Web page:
Alcoa resident Douglas Benton wants Alcoa city manager Mark Johnson and the rest of the department heads to take a 50 percent pay cut.
Benton, a retired businessman, made the pitch to the Alcoa city commission during their scheduled meeting Tuesday night. He spoke during the public input period and had 3 minutes to make his point.
Benton spoke of the difficult economy and challenge Johnson and other department heads to share in the pain felt by families hurting in the economy. “I am a citizen of Alcoa. We have a right know what is going on with our money. I’m here to talk about the salaries of our top officials,” he said. “We think you should share in the pain, and I’m recommending you take a 50 percent salary cut.”
Mayor Don Mull thanked Benton for his report and the meeting continued for about an hour. Following the meeting, Mull said everyone is entitled to their opinion, but the city personnel office does a survey of other municipalities of similar size to ensure compensation is equitable. “The last two years there has been no pay raises or step increases,” he said.
Mull said the pay of the city manager and the other top officials is commiserate with the responsibility they have and that they serve more than just the 9,000 residents of the city. The city operates one of the largest water filtration plants in the region and provides utilities to half the county, he said.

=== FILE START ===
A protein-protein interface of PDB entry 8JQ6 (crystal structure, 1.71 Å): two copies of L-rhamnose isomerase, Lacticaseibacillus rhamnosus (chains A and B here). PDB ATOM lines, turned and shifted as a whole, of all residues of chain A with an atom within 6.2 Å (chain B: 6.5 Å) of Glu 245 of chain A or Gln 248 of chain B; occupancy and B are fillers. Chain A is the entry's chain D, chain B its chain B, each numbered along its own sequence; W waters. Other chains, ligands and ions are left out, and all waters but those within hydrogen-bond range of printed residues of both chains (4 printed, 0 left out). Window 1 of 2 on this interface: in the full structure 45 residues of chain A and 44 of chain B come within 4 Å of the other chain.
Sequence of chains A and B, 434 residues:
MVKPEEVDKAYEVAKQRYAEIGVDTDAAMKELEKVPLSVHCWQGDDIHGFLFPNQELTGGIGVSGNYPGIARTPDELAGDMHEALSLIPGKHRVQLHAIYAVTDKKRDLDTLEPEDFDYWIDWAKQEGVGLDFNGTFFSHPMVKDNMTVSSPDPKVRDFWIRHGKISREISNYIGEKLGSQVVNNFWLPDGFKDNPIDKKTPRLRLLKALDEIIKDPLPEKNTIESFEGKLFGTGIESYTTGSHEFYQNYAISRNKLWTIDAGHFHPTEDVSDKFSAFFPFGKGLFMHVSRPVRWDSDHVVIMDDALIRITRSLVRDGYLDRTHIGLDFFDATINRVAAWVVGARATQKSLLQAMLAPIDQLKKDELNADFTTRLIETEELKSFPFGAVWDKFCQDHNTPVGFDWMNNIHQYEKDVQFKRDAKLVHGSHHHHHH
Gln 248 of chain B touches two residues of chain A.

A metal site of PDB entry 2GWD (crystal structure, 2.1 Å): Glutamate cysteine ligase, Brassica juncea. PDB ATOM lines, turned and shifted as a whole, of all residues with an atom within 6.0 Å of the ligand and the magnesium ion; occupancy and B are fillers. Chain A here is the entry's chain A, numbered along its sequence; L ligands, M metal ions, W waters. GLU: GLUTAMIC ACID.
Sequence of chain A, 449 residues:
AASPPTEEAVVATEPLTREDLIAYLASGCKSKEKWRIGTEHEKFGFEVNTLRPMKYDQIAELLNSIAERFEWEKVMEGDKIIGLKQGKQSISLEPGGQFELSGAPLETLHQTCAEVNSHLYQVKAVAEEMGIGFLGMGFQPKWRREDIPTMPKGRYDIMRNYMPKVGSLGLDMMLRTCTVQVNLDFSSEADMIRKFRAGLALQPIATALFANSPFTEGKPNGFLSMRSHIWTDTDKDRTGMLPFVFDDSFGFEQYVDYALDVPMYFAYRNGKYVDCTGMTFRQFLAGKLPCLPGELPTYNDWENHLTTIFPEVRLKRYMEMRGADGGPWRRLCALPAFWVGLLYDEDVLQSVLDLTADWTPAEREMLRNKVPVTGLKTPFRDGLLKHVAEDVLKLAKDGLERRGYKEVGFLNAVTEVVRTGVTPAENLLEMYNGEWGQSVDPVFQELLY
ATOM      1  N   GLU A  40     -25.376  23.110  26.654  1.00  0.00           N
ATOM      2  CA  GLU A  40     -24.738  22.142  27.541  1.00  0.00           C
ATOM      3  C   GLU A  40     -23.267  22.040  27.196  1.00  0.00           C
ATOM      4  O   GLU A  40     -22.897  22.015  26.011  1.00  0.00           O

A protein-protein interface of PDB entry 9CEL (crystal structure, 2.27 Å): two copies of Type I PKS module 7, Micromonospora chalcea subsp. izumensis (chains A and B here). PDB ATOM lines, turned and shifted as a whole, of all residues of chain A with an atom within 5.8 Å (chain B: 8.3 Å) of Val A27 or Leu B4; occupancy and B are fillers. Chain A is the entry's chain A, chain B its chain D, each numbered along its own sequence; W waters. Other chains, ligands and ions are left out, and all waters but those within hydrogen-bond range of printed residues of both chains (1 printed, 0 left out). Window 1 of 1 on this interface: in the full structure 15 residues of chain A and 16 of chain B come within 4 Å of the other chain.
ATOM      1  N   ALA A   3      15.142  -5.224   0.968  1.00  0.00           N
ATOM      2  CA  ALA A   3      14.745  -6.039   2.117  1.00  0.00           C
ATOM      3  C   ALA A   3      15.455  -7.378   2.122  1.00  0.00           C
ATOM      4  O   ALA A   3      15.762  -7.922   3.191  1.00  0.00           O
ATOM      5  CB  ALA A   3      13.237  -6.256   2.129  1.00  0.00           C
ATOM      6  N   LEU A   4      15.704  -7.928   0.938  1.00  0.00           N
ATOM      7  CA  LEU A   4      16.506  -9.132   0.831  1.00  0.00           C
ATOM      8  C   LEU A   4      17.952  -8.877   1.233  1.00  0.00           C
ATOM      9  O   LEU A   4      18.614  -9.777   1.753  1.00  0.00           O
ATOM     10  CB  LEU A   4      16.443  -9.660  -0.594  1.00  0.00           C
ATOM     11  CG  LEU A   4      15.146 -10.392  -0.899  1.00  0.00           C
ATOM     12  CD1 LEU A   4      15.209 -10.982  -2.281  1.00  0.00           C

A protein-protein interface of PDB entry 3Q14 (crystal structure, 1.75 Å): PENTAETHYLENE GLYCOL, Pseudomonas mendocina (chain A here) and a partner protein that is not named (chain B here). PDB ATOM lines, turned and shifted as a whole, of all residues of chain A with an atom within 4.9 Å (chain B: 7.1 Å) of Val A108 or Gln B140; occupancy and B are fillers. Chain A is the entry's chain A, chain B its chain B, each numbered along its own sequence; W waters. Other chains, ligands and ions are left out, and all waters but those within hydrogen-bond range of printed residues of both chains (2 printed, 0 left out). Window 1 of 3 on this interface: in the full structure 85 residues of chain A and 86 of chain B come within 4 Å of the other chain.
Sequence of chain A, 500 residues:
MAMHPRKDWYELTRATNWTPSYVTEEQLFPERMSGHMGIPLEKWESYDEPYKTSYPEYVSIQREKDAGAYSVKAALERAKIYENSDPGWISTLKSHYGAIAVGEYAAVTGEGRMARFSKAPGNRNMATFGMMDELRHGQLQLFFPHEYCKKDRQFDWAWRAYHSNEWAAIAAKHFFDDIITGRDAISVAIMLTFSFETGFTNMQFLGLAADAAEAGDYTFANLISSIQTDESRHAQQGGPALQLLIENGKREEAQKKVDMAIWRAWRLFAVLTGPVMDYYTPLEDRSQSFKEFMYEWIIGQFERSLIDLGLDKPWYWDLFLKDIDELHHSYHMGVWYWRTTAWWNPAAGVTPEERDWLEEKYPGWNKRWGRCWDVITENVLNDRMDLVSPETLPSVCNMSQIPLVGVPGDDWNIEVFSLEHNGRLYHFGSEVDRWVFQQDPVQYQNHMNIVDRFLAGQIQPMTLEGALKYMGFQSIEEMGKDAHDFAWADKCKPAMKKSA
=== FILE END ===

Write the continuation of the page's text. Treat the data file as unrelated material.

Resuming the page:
A quick survey by Blount Today found that for the Alcoa City Manager, pay is in the middle when compared to other area cities of comparable size. Pay for City Manager Mark Johnson is third behind two other area city managers. Janice S. Casteel in Cleveland draws $137,465, Mark Watson in Oak Ridge makes 131,996.80 and Johnson earns $126,393. Cindy Cameron Ogle in Gatlinburg takes home $124,197.84.
Johnson said there haven’t been any residents upset about city officials’ pay as of late. “This came completely out of the blue. We’ve had a salary freeze for everybody for two years, and we have reduced the budget and not replaced 15 people who left through attrition,” he said. “We’re working lean and mean and surviving so far.”
Johnson said that while sales tax revenues have risen steadily for five months through the end of July they are still not what they were in June of 2008 before the economy tanked. Even in an economy where it is difficult to generate business, retail development continues to pick up, he said.
Johnson said everyone has a right to their opinion on salaries for city officials. “I don’t think the staff will agree though,” he said. “We aren’t just a city of 9,000. We run the largest water plant in Blount County, provide water for a third of the county and electricity for half the county, and you have at least 15,000 people going into Wal-Mart everyday.”
Johnson said the pay for city officials is “absolutely” commensurate with the work they do and responsibility they uphold he said. “If we were a sleepy little town in the middle of a rural county, I would understand,” he said. “But we have 255 employees who work 24/7, and all department heads are professionals.”